- Put loose tea or tea bags in a glass bottle or jar.
- Add filtered water.
- Put in refrigerator to steep for at least 8-12 hours.
- Strain the tea or remove the tea bags.
Make double-strength tea
One important thing to note is that you want to make strong tea for a latte. Basically, this means, use twice the amount of tea per cup of water.
For example, most tea is made with 1 teabag or 1 teaspoon of tea per cup of water.
Therefore, for tea lattes, use 2 tea bags per cup of water.
Otherwise, for loose tea use 2 teaspoons per cup or double the amount listed on the tea package.
How to froth milk for an iced latte
Steamed and aerated milk are a signature of hot tea lattes.
The bed of silky microfoam layered on top not only makes the drink pleasing to look at, but gives it a lovely texture.
While you certainly don’t want to warm up an iced latte’s milk, frothing it is an excellent option.
The easiest way to do this is with an inexpensive handheld, battery operated milk frother or an electric aerator that has both hot and cold temperature settings.
For handheld frothers, pour milk into a container and turn on the frother after it’s submerged under milk.
Personally, I find that if you bring the wand above the milk, large bubbles result.
Remember, the goal is to create microfoam or micro (very tiny) bubbles. Unfortunately, large bubbles quickly dry out causing a crusty (not silky) foam.
For electric milk aerators, simply pour the milk in and press a button. It will stop automatically.
Order to mix iced latte ingredients
Now that you know the ins and outs of making an iced latte, let me show you specifically the order to combine ingredients.
First, pour the tea into a serving glass large enough for the tea, milk and ice.
If you made cold brew breakfast tea you can strain it directly into the serving glass.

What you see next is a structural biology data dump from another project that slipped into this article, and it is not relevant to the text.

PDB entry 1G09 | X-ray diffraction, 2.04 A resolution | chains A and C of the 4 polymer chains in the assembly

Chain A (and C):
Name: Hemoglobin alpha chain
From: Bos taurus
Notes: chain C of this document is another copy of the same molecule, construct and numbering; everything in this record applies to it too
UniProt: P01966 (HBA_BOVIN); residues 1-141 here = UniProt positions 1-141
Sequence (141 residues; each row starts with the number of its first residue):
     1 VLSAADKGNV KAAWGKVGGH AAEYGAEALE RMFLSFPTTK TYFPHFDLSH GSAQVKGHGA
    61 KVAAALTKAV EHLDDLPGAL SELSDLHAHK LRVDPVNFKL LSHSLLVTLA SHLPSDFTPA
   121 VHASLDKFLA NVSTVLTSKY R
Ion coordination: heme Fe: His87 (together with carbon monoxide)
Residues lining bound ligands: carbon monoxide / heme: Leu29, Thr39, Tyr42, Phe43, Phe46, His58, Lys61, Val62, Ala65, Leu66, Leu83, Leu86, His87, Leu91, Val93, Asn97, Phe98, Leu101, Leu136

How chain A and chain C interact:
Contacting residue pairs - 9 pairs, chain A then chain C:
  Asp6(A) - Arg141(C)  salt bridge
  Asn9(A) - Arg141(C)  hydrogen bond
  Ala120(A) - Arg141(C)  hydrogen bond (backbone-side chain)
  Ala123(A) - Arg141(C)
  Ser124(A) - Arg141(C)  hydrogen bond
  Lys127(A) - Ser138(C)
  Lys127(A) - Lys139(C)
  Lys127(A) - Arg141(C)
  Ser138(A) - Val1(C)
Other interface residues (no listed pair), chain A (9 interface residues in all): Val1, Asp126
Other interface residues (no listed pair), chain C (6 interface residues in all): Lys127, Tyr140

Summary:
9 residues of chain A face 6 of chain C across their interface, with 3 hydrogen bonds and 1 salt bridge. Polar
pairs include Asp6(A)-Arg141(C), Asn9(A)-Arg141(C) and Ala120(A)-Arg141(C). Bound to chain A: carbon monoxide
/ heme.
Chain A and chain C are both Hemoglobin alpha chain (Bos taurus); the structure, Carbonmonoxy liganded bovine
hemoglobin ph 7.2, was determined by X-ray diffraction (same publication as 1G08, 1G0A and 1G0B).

Next, add ice and top it off with caramel syrup, either pumped directly onto the ice or drizzled on top with a spoon.
Finally, the fun part that makes all the swirls.
Pour the frothed milk into the glass holding back the foam with a spoon. After all the milk is dispensed, top off the Iced English Breakfast Tea Latte with spoonfuls of foam.
Give the latte a stir or swirl the cup around a couple times and that’s it.
If you’re like me, you’re sure to enjoy this caramel flavored twist on a classic tea!
Iced English Breakfast Tea Latte Recipe
- 2 teaspoons David’s Breakfast Blend loose tea (or other English Breakfast blend) or 2 English Breakfast tea bags
- 8 ounces filtered water
- 1/2 cup ice
- 8 ounces 2% milk
- 1 tablespoon caramel syrup
Make the Cold Brew Tea
- Add tea and water in a glass bottle or jar, such as a mason jar.
- Cover and refrigerate 8-12 hours or overnight.
- Strain loose tea or remove tea bags.
Put Together the Iced Tea Latte
- Pour cold brew English Breakfast tea concentrate into serving glass.
- Add ice to glass and top it with caramel syrup.
- Froth cold milk with either a handheld or electric frother (optional).
- Pour milk over tea and ice, holding back the foam. Then, spoon foam onto the top of the latte. Top with additional caramel topping (if desired).
I find it's easiest to make the cold brew iced tea by placing it in the refrigerator overnight. It works best to strain it using a fine mesh strainer. If you're in a hurry, this latte can also be made by brewing the tea hot and letting it cool down for a few minutes.
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Nutrition InformationYield 1 Serving Size 20 ounces
Amount Per Serving Calories 175Total Fat 5gSaturated Fat 3gCholesterol 20mgSodium 130mgCarbohydrates 23gSugar 23gProtein 8g